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Channel Dredging and Beneficial Use – What’s It All About?

Written on: May 20th, 2024 in Beneficial UseWetland Research

By Alison Rogerson, DNREC’s Wetland Monitoring and Assessment Program

For any homeowner with a dock leading out to tidal waters in Delaware or any boat angler who likes to put in at a public ramp and go crabbing, fishing or just boating around the Inland Bays, you are familiar with the issue of rivers shoaling and channels silting in. It is a nuisance to live with but it’s an indication of a larger coastal issue related to shoreline erosion and movement of sediment and DNREC is working towards a solution.

It is no secret that Delaware is losing coastal habitat and wetlands to the impacts of sea level rise and erosion. As coastal wetlands become permanently flooded by rising water levels and wash away the dirt, or sediment, gets stirred up, carried away, and settles into deeper channels. Similarly, when severe storms and destructive wave energy erodes a coastal wetland apart, those sediments wash into the waterways and settle in channels. This pattern repeats daily and eventually the river channels start to build up, becoming shallower. This cycle can continue until channels are so shallow it isn’t safe to boat on them. Other sources of sediment, such as from construction runoff or storms, also contribute to in-channel build up.

The Idea

Dredging navigable channels to keep them wide and deep for easy boating has been going on for decades. Historically, the material collected was pumped into a contained disposal site, a big land-based dirt bathtub if you will, where the water could drain out and the sediment would remain. In these upland disposal sites, rich aquatic sediments are stored and not put to any use. The thinking behind beneficial use of dredge material is to put sediment back where it came from and where it can do some good. Place the dredge material carefully on wetlands that are stressed, sediment-starved, eroding and sinking. When done thoughtfully, this addition of material gives wetlands an elevation boost to stay ahead of sea level rise, as well as a nutrient boost to encourage strong plant communities and therefore soil stabilization.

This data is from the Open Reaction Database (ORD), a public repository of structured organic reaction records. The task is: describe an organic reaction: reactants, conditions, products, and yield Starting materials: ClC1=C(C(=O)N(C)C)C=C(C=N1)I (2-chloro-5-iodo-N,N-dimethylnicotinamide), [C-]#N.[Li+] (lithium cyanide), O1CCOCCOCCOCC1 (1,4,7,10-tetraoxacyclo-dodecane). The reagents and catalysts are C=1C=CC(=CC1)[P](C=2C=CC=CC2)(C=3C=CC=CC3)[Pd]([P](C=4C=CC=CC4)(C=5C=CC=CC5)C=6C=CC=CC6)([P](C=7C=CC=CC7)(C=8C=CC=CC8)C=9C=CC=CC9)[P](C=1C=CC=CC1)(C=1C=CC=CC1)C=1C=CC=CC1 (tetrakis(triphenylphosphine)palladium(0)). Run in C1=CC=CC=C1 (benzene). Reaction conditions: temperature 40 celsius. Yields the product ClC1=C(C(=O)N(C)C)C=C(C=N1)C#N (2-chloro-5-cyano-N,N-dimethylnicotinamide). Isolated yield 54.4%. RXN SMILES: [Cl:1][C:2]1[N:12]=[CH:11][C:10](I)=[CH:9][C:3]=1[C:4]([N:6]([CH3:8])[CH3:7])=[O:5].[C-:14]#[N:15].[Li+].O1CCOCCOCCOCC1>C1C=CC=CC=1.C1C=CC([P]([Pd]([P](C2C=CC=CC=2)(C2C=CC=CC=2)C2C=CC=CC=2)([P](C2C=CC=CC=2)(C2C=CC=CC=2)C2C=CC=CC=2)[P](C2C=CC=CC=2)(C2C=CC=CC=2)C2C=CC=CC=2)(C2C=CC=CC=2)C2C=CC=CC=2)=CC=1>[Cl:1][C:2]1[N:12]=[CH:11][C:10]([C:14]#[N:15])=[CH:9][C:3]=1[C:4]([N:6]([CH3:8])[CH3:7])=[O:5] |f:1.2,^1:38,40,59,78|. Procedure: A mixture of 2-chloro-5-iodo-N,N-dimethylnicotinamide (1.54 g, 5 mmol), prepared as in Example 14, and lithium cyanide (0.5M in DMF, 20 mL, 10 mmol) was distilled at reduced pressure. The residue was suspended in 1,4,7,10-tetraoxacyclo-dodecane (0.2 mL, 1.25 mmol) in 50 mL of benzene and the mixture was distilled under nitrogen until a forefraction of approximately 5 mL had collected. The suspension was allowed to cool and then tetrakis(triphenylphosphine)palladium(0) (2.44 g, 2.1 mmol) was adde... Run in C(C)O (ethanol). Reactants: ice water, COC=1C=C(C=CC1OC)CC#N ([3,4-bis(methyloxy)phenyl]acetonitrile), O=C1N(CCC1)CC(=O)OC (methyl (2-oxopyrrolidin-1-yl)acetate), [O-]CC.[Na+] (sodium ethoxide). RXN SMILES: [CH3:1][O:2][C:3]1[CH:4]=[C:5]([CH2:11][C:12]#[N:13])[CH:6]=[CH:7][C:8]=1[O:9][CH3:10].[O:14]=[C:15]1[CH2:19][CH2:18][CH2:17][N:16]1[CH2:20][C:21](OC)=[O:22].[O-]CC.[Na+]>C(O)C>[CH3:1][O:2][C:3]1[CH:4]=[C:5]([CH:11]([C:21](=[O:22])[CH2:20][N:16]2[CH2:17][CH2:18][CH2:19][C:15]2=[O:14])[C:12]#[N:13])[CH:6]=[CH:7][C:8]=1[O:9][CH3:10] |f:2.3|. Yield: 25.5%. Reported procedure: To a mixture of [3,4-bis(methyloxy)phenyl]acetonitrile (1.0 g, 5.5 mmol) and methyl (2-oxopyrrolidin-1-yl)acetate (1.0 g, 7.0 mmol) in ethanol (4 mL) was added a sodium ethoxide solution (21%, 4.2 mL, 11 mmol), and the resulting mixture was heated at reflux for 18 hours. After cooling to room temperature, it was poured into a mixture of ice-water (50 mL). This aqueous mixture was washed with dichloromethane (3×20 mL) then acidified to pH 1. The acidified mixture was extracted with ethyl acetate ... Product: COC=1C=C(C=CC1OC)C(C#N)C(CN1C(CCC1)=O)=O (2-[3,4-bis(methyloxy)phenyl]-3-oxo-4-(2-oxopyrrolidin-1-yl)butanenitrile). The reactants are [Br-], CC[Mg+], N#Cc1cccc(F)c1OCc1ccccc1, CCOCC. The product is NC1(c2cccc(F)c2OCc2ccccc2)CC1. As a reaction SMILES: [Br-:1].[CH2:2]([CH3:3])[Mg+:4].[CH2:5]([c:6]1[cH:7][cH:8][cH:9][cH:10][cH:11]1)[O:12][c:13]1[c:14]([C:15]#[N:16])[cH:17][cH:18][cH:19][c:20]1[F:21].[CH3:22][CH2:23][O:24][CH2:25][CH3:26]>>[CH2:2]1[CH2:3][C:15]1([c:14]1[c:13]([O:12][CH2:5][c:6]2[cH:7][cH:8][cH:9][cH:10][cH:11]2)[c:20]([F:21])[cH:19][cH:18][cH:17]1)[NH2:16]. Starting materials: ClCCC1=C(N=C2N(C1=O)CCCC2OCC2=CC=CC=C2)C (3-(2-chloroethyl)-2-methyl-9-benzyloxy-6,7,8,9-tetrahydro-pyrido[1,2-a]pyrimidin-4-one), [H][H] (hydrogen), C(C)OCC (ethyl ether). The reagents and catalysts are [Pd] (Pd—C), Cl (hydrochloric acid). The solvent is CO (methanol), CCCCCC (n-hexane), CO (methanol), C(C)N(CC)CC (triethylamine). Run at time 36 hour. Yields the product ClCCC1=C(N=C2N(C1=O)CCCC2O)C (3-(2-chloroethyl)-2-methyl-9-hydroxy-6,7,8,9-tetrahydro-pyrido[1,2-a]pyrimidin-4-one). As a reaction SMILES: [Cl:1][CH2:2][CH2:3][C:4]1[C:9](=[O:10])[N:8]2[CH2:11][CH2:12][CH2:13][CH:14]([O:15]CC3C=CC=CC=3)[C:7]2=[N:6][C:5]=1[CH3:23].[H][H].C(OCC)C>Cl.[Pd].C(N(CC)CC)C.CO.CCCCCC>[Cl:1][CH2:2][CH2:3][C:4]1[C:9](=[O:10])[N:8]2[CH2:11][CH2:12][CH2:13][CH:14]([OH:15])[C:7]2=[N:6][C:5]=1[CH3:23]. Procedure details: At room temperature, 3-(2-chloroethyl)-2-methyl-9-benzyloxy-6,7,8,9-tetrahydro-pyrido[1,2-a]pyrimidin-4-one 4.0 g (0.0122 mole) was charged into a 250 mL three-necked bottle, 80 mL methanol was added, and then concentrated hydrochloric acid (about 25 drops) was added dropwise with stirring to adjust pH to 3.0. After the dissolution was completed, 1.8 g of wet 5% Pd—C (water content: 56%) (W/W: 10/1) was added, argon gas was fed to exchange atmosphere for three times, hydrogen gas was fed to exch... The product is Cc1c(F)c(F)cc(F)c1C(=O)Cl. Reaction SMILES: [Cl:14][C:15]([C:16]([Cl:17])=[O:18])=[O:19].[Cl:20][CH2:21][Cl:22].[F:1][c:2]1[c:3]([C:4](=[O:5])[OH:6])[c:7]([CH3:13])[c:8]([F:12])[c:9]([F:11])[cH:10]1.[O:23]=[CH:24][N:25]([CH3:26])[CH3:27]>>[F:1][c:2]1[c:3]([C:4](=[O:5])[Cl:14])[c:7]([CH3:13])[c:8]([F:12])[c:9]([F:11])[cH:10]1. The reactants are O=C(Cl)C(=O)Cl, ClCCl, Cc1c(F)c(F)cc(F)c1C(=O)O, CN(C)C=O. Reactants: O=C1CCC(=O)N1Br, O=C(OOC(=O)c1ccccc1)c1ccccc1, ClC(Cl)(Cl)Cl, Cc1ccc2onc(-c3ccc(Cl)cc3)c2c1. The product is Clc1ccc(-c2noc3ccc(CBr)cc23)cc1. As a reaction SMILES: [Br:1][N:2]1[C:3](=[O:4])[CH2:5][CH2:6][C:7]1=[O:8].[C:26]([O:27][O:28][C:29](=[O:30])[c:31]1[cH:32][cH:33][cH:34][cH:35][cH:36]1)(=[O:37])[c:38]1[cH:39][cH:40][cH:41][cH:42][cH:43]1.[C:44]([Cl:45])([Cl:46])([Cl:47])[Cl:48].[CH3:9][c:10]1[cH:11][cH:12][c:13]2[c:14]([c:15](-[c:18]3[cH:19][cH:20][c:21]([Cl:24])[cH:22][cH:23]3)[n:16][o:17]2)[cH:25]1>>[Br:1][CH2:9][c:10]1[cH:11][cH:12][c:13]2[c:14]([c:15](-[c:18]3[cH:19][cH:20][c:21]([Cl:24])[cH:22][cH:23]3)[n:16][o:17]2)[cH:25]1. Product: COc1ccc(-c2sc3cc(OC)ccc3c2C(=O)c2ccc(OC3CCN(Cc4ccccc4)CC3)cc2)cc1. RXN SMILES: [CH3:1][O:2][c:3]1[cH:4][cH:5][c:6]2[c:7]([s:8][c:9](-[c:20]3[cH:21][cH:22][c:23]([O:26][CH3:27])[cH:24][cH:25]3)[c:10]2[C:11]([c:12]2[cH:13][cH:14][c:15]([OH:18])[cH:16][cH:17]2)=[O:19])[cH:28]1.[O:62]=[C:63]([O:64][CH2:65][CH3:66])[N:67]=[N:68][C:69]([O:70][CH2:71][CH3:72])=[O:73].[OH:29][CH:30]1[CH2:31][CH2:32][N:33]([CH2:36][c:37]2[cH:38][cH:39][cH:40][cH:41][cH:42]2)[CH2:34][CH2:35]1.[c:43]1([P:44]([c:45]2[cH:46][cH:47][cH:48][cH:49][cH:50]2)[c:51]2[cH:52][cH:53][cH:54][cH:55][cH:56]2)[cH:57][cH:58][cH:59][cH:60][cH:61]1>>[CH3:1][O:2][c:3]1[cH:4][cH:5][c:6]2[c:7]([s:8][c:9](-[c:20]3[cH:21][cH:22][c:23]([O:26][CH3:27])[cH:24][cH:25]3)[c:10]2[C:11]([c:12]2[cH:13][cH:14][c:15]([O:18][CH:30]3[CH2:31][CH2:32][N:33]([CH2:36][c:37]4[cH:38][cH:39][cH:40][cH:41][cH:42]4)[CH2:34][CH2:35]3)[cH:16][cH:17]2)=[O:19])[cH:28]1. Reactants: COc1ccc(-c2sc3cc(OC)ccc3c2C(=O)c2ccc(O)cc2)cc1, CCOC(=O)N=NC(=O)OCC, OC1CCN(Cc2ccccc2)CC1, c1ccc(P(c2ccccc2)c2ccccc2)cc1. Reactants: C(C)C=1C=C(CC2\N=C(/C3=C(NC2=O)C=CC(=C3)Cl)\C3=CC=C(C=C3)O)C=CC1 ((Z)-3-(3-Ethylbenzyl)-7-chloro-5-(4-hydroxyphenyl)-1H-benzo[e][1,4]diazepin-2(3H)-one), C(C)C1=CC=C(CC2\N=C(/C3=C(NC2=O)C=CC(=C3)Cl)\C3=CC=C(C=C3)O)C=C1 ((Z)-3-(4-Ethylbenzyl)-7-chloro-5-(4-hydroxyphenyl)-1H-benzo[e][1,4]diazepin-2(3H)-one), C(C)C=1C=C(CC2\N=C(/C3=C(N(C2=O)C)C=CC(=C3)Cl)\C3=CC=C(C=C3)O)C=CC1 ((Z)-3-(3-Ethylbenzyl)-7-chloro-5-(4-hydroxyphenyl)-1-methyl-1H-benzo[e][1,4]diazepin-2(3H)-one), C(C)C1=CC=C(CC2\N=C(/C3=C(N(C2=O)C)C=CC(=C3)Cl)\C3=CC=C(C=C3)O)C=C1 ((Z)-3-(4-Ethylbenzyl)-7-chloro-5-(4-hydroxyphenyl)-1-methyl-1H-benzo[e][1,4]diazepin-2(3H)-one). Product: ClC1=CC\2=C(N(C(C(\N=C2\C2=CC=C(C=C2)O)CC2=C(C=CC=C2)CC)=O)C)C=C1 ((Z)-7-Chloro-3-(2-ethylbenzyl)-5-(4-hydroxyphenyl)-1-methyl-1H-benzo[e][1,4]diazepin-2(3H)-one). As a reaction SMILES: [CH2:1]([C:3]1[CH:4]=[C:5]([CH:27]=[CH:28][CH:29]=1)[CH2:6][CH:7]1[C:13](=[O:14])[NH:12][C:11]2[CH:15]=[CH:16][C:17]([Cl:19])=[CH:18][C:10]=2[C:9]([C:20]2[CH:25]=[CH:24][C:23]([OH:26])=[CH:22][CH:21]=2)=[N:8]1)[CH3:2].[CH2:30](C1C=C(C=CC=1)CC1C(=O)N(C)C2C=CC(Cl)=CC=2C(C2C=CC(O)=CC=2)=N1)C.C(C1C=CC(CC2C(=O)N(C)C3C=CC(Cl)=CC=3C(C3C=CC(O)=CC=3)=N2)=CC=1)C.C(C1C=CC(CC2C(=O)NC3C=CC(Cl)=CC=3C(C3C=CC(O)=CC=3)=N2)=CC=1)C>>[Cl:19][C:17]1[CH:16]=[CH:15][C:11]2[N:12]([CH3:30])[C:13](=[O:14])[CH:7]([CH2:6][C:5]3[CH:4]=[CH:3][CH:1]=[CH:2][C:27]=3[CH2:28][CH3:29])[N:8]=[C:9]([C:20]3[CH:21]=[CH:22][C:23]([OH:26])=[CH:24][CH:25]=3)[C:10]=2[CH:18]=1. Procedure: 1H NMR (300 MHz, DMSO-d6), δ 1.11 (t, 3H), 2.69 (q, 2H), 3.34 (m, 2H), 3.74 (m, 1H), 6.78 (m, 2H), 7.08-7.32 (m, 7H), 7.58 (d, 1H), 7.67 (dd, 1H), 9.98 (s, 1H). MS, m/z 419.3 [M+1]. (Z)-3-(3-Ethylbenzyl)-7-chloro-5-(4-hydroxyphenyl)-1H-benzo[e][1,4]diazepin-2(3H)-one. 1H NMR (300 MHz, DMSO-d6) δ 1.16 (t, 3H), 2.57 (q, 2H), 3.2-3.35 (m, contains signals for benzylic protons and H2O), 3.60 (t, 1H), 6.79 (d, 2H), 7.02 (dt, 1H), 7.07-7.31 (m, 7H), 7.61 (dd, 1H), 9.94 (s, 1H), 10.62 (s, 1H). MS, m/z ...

Beneficial use for wetland restoration can be done in several ways. Thin-layer application is when a few inches up to a foot of material is added to an existing wetland that needs help. Conversely, thick-layer application of up to several feet of material can be used to rebuild a former wetland that has already disappeared. In the middle, dredge sediment can be used to ‘fill potholes’ in wetlands that still exist but are experiencing pooling or break-up, and where big sections are failing and falling apart from the inside. In all cases, the results will be muddy at first as added material dries out a bit and plants start growing back in. Full recovery can take a few years, so be patient.

A spray barge delivering sediment dredged from the nearby river channel deepening to a wetland in need.

Working Together

Bringing the world of dredging together with wetland restoration requires careful consideration of the plant community, sediment types and weight, dredge volumes and wetland elevation, sediment containment and tidal connection, sustainability and even aesthetics. In 2012, DNREC completed its first beneficial wetland restoration demonstration project at Pepper Creek and Piney Point Wildlife Area. This was a collaboration between two DNREC programs: the Wetland Monitoring and Assessment Program and Waterway Management Section. Each program specializes in specific, technical work that when put together, allowed the thoughtful execution that turned out to be a success.

The many lessons learned from 2012 are being put to good use today as DNREC is working on several dredge and beneficial use wetland restoration projects on the Delaware Bay and Inland Bays. Each project presents its own challenges and specifics, and each has its own timeline. It’s an exciting time for DNREC to build the knowledge and skills to take the lead in tackling two big topics at once. Together, these projects will improve navigation in Delaware’s waterways and increase and improve coastal wetland habitat and water quality.

How This Impacts Boaters

During dredge operations, residents will be able to see and hear the dredge equipment working and running. Operation hours may depend on the day of the week and staffing, but also factors like tide and weather. Safe working conditions for everyone involved is a priority. Likewise, the wellbeing of fish and wildlife is important, so operations may be required to stop for several months in accordance with state and federal requirements to allow many species to nest and breed in summer months. This varies by location and project.

Pipelines will extend from the dredge to the beneficial use sites, sometimes a short distance, sometimes several miles. Pipelines often float and are visible and should be marked with buoys, but boaters should be on alert and stay a safe distance away. Visit DNREC’s Shoreline Management webpage to stay informed on when and where these projects are happening.

The future is bright for DNREC as several programs come together to increase our capabilities and help solve multiple environmental issues at once. Beneficial use for wetland restoration is still an emerging field and DNREC is proud to be exploring new technology to address issues.


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